My opinion has nothing to do with bad drivers. Everybody gets tired. Everybody gets distracted. Anyone who says otherwise is kidding him/herself.

        Besides, more than 70% of all drivers eat while driving, and that's responsible (according to one study) for about 80% of all crashes. When I say humans suck as drivers, I mean that the overwhelming majority of human drivers (if not all) suck at driving at least some of the time. The only reason we don't have orders of magnitude more wrecks than we do is that

        • Who cares how many people eat while driving? What matters is how many of those that eat get into accidents they otherwise wouldn't have. Split second decision making is not often required because humans anticipate danger fairly well, even if they are eating at the wheel. By relying on AI we are relying on a situation that will rely entirely on split second judgement because that is all AI will be able to do. Right now I am not confident sensors are even robust enough to sense a situation which requires
    • One would expect that. Even a bad computer program with a dozen eyes is likely to be better than a bag of meat with only two.

      I'm more concerned about the long-term secondary effects. Do drivers who get used to this technology become dependent on it, and thus have higher accident rates when driving rental cars that lack this technology?

      That's a concern, but my bigger worry is the seat belt effect. That in response to the perception of better safety people start to take more risks.

      That's also the major reservation with this data set. These are all users relatively new to the auto-pilot, I know if you installed an auto-pilot in my car I'd be pretty damn paranoid for the first few months and my accident rate would plummet too. I'm not certain they're measuring the safety benefit of the auto-pilot or just their own drivers being extra careful

  • I can't completely wrap my head around how they could do this study and how the statistics were calculated.. The article states this is a before/after test so presumably involves comparing the the crash rate before auto pilot with that after. But it is somewhat difficult to do because did they really include drivers that crashed (before getting into AutoPilot) to see if they would crash again (after AutoPilot)? I would imagine many people might even stop driving after a crash or at least have gotten a new c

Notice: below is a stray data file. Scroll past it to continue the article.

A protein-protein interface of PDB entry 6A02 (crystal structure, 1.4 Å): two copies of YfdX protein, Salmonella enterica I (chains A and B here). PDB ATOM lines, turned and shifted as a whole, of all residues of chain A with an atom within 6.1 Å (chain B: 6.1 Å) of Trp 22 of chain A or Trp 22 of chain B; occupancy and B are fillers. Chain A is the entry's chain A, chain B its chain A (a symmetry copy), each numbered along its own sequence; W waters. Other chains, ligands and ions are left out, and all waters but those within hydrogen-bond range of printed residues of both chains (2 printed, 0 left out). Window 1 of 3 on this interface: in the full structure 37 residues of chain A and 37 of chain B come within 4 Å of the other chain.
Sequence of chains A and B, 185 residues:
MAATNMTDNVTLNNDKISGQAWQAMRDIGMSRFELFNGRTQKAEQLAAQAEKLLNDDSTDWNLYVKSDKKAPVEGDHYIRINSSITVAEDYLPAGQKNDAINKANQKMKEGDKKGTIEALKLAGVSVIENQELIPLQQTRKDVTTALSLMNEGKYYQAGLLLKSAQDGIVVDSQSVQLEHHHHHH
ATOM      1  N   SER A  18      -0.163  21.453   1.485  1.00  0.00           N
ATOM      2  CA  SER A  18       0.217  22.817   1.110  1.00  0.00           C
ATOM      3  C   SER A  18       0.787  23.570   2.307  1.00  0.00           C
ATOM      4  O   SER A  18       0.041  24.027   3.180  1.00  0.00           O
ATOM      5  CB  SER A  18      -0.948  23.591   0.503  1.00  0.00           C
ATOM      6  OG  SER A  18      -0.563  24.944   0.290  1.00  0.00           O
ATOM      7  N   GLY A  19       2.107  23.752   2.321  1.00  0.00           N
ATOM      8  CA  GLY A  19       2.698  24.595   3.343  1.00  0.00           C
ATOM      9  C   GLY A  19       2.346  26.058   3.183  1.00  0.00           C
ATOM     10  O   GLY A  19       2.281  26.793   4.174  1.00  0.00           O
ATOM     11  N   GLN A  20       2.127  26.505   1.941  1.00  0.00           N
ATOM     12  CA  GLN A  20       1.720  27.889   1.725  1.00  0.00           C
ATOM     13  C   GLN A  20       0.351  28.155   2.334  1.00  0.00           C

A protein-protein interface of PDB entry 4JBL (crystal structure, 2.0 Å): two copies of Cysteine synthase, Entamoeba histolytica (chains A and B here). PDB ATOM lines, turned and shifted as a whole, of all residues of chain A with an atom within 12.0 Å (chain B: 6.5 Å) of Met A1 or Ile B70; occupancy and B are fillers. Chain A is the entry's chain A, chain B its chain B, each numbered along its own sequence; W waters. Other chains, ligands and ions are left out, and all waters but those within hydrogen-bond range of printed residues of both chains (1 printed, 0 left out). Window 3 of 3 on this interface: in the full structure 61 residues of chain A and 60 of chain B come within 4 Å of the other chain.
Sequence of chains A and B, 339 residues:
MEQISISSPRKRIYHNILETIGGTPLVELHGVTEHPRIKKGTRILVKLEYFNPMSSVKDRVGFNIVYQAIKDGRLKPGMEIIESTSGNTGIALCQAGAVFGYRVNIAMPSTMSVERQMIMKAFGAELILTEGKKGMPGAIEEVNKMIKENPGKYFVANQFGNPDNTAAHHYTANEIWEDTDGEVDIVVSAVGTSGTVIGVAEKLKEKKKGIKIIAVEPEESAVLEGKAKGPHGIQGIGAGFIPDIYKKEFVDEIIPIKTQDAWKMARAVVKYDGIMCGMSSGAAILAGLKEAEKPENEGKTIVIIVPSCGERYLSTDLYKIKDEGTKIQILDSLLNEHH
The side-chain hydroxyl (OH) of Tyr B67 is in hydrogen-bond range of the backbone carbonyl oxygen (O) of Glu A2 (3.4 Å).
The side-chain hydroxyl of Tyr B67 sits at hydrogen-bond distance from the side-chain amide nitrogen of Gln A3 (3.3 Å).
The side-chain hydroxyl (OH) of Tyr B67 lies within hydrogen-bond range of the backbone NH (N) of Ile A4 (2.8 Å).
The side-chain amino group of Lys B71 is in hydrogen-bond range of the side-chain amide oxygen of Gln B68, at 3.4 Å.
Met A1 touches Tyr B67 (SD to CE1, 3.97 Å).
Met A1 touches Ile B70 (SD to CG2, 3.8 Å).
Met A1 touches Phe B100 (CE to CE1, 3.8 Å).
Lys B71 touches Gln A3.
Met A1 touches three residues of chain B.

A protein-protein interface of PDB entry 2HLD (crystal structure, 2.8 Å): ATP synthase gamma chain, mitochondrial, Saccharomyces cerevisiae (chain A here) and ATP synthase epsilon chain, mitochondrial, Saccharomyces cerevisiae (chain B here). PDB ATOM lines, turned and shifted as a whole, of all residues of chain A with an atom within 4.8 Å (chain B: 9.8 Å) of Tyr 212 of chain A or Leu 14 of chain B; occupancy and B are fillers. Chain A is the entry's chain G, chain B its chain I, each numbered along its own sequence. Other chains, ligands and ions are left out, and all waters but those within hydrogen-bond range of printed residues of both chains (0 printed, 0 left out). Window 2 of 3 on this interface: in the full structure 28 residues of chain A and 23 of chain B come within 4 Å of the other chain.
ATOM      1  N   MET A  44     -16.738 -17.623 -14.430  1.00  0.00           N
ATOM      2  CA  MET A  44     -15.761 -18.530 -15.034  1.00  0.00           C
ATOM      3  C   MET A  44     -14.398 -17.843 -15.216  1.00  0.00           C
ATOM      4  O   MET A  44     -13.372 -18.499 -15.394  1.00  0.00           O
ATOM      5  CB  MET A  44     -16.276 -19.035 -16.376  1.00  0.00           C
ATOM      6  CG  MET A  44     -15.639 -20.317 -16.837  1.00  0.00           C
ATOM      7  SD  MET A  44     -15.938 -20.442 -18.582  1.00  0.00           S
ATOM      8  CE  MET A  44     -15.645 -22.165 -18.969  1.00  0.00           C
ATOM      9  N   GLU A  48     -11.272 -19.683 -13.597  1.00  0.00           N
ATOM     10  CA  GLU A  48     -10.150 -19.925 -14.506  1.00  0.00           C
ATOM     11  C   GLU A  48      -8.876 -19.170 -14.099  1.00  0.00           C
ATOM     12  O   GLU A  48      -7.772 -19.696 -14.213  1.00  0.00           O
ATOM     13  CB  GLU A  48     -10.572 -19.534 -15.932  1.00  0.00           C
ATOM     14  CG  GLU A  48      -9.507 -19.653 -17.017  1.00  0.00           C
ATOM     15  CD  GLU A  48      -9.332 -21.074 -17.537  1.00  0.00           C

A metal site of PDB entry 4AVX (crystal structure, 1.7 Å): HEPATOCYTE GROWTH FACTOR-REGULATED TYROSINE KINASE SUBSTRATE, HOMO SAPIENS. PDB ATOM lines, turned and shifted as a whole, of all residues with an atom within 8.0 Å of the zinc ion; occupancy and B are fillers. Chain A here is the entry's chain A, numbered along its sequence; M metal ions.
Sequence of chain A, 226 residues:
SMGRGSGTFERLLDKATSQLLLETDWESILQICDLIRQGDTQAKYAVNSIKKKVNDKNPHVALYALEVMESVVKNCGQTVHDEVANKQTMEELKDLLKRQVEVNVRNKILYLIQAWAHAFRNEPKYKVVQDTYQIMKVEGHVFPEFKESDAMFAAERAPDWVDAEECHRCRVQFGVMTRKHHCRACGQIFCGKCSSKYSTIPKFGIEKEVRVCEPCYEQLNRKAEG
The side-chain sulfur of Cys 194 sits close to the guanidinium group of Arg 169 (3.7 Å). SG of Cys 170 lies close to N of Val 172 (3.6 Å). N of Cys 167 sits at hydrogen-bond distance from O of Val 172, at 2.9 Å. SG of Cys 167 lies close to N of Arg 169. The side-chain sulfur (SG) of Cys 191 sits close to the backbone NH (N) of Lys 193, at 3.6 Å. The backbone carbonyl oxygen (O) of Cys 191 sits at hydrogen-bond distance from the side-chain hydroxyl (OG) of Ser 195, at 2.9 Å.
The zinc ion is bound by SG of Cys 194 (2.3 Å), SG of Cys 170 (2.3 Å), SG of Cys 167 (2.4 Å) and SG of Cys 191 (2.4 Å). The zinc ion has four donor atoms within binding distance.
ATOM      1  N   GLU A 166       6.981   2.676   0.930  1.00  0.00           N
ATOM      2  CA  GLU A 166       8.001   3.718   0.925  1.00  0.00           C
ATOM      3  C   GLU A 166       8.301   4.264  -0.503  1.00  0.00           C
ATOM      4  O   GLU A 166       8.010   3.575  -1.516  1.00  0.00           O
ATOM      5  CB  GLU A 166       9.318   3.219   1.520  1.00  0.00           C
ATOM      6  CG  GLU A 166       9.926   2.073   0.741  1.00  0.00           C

• by Calydor ( 739835 )

      It's called a control group.

      They literally have the same car - except for AutoPilot being enabled.

      They are completely randomly selected across the nation based on one criteria: Buying a new car.

      Then they compare crash rates per mile driven for the two groups: The ones with and the ones without AutoPilot.

      You don't have to check if the guy that crashed without AutoPilot also crashes with it.

      • No because it specifically says: "[W]hile all Tesla vehicles come with the hardware necessary for Autopilot, you need a software upgrade that costs thousands of dollars to make it work. Since buyers can add Autopilot features after purchase, this provides a perfect before-and-after comparison."
        There is absolutely no reason to think that the group voluntarily electing to spend a lot of money on AutoPilot has the same overall risk as those who doesn't. So you can't compare "Drivers who bought AutoPilot afte
        • They compared crashes with autopilot on to crashes with autopilot off. Same car and driver. Car crashes. .. was autopilot on or off.

          • But people drive in way more dangerous circumstances with autopilot off. That isn't seriously how they measured it, is it?
          • To me Tesla lost a great opportunity to make it 100% reduction, just turn autopilot off immediatly before any crash, then you would never have autopilot on... profit /sacarsm
          • No they didn't. The statistics cover Teslas without autopilot vs Teslas with autopilot. The second group including all miles, whether or not autopilot was actually engaged. This is because:

            a) Some of the safety features of autopilot are on all the time even when the full autopilot isn't engaged.

            b) If they did what you suggest, they'd be comparing mostly urban travel vs mostly highway travel. As autopilot is only really designed for the highway at this stage.